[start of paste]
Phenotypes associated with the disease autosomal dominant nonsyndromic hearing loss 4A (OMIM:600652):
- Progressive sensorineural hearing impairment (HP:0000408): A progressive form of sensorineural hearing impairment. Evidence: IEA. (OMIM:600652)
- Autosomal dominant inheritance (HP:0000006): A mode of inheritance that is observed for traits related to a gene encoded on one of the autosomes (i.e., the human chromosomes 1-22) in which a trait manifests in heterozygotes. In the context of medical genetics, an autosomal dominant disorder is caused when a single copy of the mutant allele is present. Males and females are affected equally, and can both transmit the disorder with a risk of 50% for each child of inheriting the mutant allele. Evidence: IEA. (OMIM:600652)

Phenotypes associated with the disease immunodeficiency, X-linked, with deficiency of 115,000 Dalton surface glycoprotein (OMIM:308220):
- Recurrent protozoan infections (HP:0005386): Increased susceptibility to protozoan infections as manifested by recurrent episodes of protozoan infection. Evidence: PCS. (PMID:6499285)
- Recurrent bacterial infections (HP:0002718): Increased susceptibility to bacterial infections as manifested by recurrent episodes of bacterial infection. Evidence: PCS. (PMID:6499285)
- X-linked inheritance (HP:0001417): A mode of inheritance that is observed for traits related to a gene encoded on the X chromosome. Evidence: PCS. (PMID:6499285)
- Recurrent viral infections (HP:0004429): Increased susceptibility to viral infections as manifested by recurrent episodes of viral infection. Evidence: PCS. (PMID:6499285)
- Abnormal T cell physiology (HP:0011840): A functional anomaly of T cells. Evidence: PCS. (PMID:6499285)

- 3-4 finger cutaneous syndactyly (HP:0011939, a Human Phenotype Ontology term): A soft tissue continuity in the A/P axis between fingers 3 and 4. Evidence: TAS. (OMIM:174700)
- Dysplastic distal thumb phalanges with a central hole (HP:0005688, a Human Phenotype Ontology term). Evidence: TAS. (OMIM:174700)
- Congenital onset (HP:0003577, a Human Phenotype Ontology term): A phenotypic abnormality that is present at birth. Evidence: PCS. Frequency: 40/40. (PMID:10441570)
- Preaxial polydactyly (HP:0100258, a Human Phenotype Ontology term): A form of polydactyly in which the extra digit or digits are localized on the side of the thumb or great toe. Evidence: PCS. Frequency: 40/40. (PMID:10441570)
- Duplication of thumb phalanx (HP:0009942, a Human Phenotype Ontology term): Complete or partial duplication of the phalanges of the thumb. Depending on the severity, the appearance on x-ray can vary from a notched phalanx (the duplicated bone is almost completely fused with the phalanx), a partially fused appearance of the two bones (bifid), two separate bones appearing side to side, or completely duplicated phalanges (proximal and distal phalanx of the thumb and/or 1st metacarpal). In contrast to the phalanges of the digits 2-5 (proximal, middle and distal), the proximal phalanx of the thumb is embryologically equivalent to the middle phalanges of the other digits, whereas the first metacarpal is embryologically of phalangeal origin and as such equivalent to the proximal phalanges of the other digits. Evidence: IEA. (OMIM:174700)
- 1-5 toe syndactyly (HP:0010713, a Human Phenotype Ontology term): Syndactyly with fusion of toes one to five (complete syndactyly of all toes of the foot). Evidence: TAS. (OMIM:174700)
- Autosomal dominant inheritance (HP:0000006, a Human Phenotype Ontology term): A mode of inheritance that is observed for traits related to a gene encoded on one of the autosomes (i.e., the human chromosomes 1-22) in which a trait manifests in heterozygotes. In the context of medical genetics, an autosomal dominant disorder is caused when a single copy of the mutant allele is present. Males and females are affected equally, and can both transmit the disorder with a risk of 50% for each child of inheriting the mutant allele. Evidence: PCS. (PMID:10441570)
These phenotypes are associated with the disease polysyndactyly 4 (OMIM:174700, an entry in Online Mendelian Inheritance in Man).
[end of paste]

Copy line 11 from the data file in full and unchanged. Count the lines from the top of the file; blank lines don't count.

- Dysplastic distal thumb phalanges with a central hole (HP:0005688, a Human Phenotype Ontology term). Evidence: TAS. (OMIM:174700)